Nauvoo temple stands as a memorial
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NAUVOO, Ill. Dedicated to the Lord by President Gordon B. Hinckley, the Nauvoo Illinois Temple stands as a memorial to Joseph Smith and early Church members who sacrificed much during the opening chapters of the history of the Restoration.
The rebuilt Nauvoo Temple was dedicated June 27-30, with 19,958 members attending in Nauvoo. The first dedicatory session began during the hour and on the day of the 158th anniversary of the martyrdom of Joseph Smith and his brother Hyrum at Carthage Jail. President Hinckley addressed each of 13 dedicatory sessions and conducted 12.
The special services originated in the Assembly Room of the temple, which was built on the original Nauvoo Temple site and is as near like the original on the exterior as was possible for builders to make it. Congregations throughout the world participated in the dedicatory sessions via satellite. (See page 2. The Church News published a 24-page special issue on the temple dedication on June 29, 2002.)
Several who spoke during the dedication referred to the original temple, construction of which commenced April 6, 1841, and intimated that just as Joseph Smith had overseen its construction in order to bless the living and the dead, President Hinckley oversaw the construction of the rebuilt temple and dedicated it for the same purposes. It is the Church's 113th temple in operation.
President Hinckley spoke with much reverence and emotion about Joseph Smith and Nauvoo. In the concluding dedicatory session, he said he hoped that "when the time comes" he can meet the Prophet on the other side of the veil and "say to Brother Joseph, 'I tried to hold in remembrance your life, your ministry and your death.' "
Over and over, President Hinckley, who turned 92 on June 23, expressed happiness for being able to see the temple completed. He spoke of his grandfather, Ira N. Hinckley, who lived in Nauvoo as a young man when the original temple was being built, and of his father, Bryant S. Hinckley, who presided over the Northern States Mission during Nauvoo's centennial in 1939 and "wished with all his heart to see the temple rebuilt and worked to that end."
Still speaking of "when the time comes," President Hinckley said, "I hope I may meet my grandfather and say, 'I've walked where you walked on the streets of Nauvoo. I hope I can meet my father and say, 'I went to Nauvoo where you made such great effort to rebuild the temple and have fulfilled your dream and the dreams of thousands who lived here, who worked here.' "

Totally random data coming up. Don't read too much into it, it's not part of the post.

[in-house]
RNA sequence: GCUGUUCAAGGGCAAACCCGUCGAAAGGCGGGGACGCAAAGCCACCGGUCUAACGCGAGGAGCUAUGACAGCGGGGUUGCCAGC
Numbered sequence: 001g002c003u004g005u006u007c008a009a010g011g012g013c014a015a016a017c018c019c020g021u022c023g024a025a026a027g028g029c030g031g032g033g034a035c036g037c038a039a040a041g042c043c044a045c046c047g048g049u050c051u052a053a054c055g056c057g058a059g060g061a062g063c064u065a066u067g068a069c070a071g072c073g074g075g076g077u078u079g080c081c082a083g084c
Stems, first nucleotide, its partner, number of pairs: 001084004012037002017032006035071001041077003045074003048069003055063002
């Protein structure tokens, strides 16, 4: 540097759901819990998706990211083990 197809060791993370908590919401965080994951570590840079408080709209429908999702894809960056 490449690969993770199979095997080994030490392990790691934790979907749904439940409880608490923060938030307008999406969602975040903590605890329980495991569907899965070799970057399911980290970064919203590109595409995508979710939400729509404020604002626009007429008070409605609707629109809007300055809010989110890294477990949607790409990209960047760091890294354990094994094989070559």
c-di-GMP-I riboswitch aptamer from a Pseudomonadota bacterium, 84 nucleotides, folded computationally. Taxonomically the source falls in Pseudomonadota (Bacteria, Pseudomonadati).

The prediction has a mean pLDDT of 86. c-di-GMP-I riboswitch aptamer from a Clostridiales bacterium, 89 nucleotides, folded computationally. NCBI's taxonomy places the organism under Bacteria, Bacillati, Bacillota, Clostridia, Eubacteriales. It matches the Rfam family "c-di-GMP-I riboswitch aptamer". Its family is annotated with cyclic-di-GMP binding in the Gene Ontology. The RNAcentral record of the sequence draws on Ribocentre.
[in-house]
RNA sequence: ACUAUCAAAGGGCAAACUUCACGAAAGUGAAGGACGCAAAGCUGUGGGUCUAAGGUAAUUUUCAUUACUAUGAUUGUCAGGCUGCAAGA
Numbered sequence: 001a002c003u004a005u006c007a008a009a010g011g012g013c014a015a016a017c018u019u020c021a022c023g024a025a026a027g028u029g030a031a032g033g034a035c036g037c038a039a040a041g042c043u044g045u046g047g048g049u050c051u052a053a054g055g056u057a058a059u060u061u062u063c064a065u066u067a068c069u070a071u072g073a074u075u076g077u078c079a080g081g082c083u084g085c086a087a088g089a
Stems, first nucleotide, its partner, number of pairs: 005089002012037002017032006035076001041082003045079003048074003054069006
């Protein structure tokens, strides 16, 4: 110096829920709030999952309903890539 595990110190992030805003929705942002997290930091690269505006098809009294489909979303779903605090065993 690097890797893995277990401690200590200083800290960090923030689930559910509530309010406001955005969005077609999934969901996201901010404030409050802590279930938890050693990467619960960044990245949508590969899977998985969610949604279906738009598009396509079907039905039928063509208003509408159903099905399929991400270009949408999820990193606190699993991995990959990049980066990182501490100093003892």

"It was a herculean task," President Hinckley said of the building of the original Nauvoo Temple. "I have read the history. I have combed diaries. I have relived in my mind those days that were marked by a great moving spirit of consecration." He spoke of the tithes and labor given to construct the original temple, adding that its building was "a test of faith."
He recounted his history with Nauvoo, saying that he came here for the first time in 1935 and has returned to Nauvoo many times, including in1982 to rededicate the temple site and other structures in Nauvoo and in 1999 to break ground for rebuilding the temple.
Many wept during the dedication. President Hinckley's emotions brimmed over several times; members in the congregation often experienced such overwhelming feelings that tears became the only adequate expression of their hearts and souls. Many members, especially those who trace family roots through Nauvoo, said they felt the presence of the saints of the Nauvoo era. The veil between the mortal and immortal worlds, certainly, was very thin.
Everything seemed magnified, from the words of those who spoke to music provided by members of the Mormon Tabernacle Choir, divided into four choirs of 80 singers each to sing during 10 sessions, and three local choirs comprised of members from the Nauvoo Illinois Stake, Peoria Illinois and Davenport Iowa stakes, and Cedar Rapids Iowa and Iowa City Iowa stakes; the local choirs sang in three sessions. In all sessions, music filled the room and then, having nowhere else to go, filled souls.
Emotions were extremely tender when congregations joined in singing "The Spirit of God, Like a Fire Is Burning" as each session's choir sang "The Hosanna Anthem."
The entire dedication was, as President Hinckley described it, "a wonderful occasion, an emotional experience.